A Genetic Etiology of Pervasive Developmental Disorder Guides Treatment

Department of Psychiatry and Behavioral Sciences, MIND Institute, University of California, Davis, Sacramento, CA 95817, USA.
American Journal of Psychiatry (Impact Factor: 12.3). 04/2007; 164(4):575-80. DOI: 10.1176/appi.ajp.164.4.575
Source: PubMed
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    ABSTRACT: Until recently, autism, along with the other developmental disabilities, was largely ignored by the medical and research community. At this early point in our understanding of the syndrome, neurobiologists and especially those who work with human brain tissue have a great deal to offer. A thorough understanding of the clinically defined syndrome is essential. Along with the other psychiatric diseases listed in the Diagnostic and Statistical Manual of Mental Disorders (DSM), autism is defined by gross behavioral macros that, in all probability, are only indirectly related to basic biological systems. The diagnostic schema is not etiologically based. The diagnostic triad of symptoms that defines autism--impaired communication, impaired social interaction, and restricted and repetitive interests and activities--has been found to be present in the general population with no clear demarcation between pathological severity and being a common trait. In addition, the three basic symptoms of autism appear not to associate highly, thus leaving undetermined the validity of studying autism in its currently defined triad of symptoms. It is proposed that a close working relationship between neurobiologists and clinicians is necessary in order to identify etiologically based diagnostic schemas that would complement, rather than replace, the clinical diagnosis.
    Brain Pathology 11/2007; 17(4):408-11. DOI:10.1111/j.1750-3639.2007.00103.x · 3.84 Impact Factor
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    ABSTRACT: CGG-repeat expansion mutations of the fragile X mental retardation 1 (FMR1) gene are the leading known cause of autism and autism spectrum disorders (ASD). Full mutation expansions (>200 CGG repeats) of the gene are gen-erally silenced, resulting in absence of the FMR1 protein and fragile X syndrome. By contrast, smaller expansions in the premutation range (55-200 CGG repeats) result in excess gene activity and RNA toxicity, which is responsible for the neurodegenerative disorder, fragile X-associated tremor/ataxia syndrome (FXTAS), and likely additional cases of devel-opmental delay and autism. Thus, the FMR1 gene is causative of a common (autism) phenotype via two entirely different pathogenic mechanisms, RNA toxicity and gene silencing. The study of this gene and its pathogenic mechanisms there-fore represents a paradigm for understanding gene-brain relationships and the means by which diverse genetic mecha-nisms can give rise to a common behavioral phenotype.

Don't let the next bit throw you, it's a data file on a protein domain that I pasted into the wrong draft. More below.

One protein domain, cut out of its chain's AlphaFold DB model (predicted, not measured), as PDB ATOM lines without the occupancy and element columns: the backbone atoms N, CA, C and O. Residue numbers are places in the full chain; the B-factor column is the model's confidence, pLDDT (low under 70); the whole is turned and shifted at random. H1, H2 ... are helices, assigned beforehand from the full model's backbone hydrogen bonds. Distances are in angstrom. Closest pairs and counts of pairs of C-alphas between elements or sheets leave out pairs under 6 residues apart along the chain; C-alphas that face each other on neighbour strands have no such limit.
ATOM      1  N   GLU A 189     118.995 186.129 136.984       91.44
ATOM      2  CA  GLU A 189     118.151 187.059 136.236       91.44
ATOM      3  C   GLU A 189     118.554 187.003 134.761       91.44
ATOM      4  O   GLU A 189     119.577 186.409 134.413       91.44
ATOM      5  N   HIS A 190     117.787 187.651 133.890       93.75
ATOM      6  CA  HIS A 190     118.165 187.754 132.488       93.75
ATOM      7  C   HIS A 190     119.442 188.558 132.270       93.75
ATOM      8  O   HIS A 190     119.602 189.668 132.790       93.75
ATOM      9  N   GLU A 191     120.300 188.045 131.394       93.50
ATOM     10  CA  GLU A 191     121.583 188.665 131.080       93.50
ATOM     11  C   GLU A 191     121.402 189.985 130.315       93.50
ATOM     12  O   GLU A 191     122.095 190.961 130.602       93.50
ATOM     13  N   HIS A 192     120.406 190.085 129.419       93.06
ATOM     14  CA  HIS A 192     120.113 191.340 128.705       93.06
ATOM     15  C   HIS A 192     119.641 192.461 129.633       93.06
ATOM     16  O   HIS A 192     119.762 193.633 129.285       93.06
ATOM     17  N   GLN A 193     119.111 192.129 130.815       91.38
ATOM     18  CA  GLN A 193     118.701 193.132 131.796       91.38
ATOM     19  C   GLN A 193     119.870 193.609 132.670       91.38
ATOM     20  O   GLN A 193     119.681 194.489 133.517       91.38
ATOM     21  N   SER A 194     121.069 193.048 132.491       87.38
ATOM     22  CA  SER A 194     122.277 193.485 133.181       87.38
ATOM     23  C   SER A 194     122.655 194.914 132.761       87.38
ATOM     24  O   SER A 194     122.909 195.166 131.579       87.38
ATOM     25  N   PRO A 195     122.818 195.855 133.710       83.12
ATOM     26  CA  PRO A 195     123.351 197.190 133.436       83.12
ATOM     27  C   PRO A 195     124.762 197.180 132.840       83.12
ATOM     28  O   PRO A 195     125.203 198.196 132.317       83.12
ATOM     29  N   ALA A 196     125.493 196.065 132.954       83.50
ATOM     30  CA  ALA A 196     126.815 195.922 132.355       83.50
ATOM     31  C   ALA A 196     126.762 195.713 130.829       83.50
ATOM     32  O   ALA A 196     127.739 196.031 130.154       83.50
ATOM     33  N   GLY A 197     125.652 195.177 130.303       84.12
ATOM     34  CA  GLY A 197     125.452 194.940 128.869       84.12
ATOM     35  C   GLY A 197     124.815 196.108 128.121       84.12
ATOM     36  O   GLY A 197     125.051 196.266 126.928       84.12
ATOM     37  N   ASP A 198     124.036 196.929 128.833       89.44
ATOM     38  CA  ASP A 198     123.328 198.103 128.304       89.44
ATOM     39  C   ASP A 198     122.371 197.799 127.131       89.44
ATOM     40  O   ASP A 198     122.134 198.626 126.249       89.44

Current Pediatric Reviews 02/2008; 4(1). DOI:10.2174/157339608783565770
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    ABSTRACT: This is the second article of a two-part professional development series on genetic counseling for personal and family histories of psychiatric disorders. It is based on an Educational Breakout Session presented by The Psychiatric Special Interest Group of the National Society of Genetic Counselors at the 2006 Annual Education Conference. While the first article in this two part series dealt with addressing family histories of psychiatric disorders in clinical practice, the following discussion deals with the generation and provision of individualized recurrence risks for psychiatric disorders, based on empiric risk data. We present four cases that illustrate important components of and process for generating individualized risk assessment for family histories of psychiatric disorders.
    Journal of Genetic Counseling 03/2008; 17(1):18-29. DOI:10.1007/s10897-007-9121-4 · 2.24 Impact Factor
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